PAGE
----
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Is there a clear-cut way to prove medical negligence?

| Jun 13, 2015 | Medical Malpractice

The relationship between a doctor and patient can be idiosyncratic. The law attempts to define a professional standard of care through prevailing industry standards. Experts may attempt to articulate that standard by testifying to recommended treatment options. Deviations might be characterized as medical negligence, perhaps giving rise to a medical malpractice lawsuit in the event of patient injury. Yet the fact remains that differences of opinion among doctors can arise.

In a recent profile, a medical professional described her occasional frustration at inheriting patients from other doctors. The doctor admitted that she sometimes disagreed with the medications or diagnostic tests that had prescribed for a patient. In her professional opinion, she might decline to authorize a refill of certain prescriptions, or believe that certain magnetic resonance imaging orders were unnecessary for a particular symptom.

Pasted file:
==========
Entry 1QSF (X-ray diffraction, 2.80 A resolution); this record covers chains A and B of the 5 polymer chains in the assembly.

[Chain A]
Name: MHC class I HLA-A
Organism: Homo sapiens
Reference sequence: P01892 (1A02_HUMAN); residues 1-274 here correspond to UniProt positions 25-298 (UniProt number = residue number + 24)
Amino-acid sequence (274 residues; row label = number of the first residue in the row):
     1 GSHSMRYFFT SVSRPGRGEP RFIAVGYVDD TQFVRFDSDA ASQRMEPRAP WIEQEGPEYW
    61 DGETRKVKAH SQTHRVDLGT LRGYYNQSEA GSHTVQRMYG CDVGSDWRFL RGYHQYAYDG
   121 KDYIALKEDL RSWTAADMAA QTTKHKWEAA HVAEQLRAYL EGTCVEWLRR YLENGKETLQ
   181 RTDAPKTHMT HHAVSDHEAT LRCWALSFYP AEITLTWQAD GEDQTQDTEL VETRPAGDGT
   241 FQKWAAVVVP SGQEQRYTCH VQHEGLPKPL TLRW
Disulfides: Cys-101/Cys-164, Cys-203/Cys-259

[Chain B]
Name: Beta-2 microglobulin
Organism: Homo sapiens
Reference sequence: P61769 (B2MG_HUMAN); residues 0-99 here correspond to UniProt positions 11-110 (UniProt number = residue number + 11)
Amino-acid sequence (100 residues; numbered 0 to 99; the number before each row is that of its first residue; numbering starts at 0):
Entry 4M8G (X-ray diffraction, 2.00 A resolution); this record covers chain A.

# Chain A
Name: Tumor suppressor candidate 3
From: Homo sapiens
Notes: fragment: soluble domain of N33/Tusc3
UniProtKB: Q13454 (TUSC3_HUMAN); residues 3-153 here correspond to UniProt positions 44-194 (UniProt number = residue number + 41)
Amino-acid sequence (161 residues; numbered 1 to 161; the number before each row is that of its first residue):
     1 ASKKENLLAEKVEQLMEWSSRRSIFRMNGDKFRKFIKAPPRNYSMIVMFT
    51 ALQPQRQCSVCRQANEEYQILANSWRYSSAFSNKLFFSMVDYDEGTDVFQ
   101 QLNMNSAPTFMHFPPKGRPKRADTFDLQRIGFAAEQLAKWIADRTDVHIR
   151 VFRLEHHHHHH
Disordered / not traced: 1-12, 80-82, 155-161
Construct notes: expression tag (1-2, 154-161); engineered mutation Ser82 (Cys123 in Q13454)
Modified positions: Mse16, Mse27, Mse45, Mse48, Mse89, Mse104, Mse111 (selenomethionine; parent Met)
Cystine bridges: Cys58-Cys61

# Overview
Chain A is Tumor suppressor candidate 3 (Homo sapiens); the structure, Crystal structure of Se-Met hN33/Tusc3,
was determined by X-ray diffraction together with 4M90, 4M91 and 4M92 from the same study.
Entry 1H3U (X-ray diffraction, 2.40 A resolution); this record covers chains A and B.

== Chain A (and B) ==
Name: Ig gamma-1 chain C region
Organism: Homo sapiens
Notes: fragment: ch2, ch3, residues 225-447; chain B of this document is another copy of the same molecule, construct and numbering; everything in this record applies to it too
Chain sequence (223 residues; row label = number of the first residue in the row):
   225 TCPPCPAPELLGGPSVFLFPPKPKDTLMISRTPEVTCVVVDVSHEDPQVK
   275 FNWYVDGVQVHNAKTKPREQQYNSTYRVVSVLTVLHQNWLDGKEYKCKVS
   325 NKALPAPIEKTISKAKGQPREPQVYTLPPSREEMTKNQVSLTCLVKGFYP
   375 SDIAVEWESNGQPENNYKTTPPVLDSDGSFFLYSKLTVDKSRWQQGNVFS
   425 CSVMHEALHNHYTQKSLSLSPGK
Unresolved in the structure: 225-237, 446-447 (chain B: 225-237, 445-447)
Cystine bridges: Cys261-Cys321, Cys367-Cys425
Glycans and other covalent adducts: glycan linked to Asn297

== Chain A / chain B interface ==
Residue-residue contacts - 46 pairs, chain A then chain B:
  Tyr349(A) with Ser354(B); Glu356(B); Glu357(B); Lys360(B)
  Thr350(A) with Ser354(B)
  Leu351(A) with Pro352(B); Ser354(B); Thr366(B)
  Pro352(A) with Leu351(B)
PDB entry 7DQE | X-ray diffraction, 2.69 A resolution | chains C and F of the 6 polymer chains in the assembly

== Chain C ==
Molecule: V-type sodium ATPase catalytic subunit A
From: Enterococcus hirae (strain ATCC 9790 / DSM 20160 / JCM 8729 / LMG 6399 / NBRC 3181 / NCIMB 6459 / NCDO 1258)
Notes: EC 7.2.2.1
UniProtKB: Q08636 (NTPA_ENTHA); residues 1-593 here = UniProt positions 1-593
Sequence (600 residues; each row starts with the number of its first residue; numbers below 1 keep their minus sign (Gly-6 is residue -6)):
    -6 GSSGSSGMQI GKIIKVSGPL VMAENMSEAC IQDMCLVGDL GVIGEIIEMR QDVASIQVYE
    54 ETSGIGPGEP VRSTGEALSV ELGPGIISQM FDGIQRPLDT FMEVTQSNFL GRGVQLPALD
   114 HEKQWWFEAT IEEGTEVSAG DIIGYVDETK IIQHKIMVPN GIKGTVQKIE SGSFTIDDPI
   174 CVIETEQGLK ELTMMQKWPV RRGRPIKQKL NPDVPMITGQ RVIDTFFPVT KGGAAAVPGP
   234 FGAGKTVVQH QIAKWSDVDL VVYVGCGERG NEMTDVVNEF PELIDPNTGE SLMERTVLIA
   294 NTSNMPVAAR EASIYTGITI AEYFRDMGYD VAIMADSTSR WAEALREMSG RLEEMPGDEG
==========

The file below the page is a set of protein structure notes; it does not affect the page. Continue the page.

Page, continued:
Our office focuses on medical malpractice litigation, and we know that medical errors can give rise to injuries and potential liability. Yet when opinions differ among health care providers, can a patient seeking compensation for injuries obtain evidence that will establish a clear-cut standard of care?

Fortunately, a court of law can be a forum for getting answers. There are certain objective standards, such as state licensing and credentialing. In addition, many professional societies and hospitals issue guidelines or best practices for the treatment of certain conditions. The U.S. Food and Drug Administration is the watchdog for prescription drugs, and a responsible doctor should generally choose from the FDA’s list of approved prescription medications. 

Finally, our attorneys understand that litigation strategy can go a long way toward proving a successful medical negligence claim. Our website offers examples of various approaches we have taken in cases to help patients bring a strong medical malpractice claim.

Source: The New York Times, “When the Influence of a Patient’s Former Doctor Lingers,” Abigail Zuger, June 8, 2015

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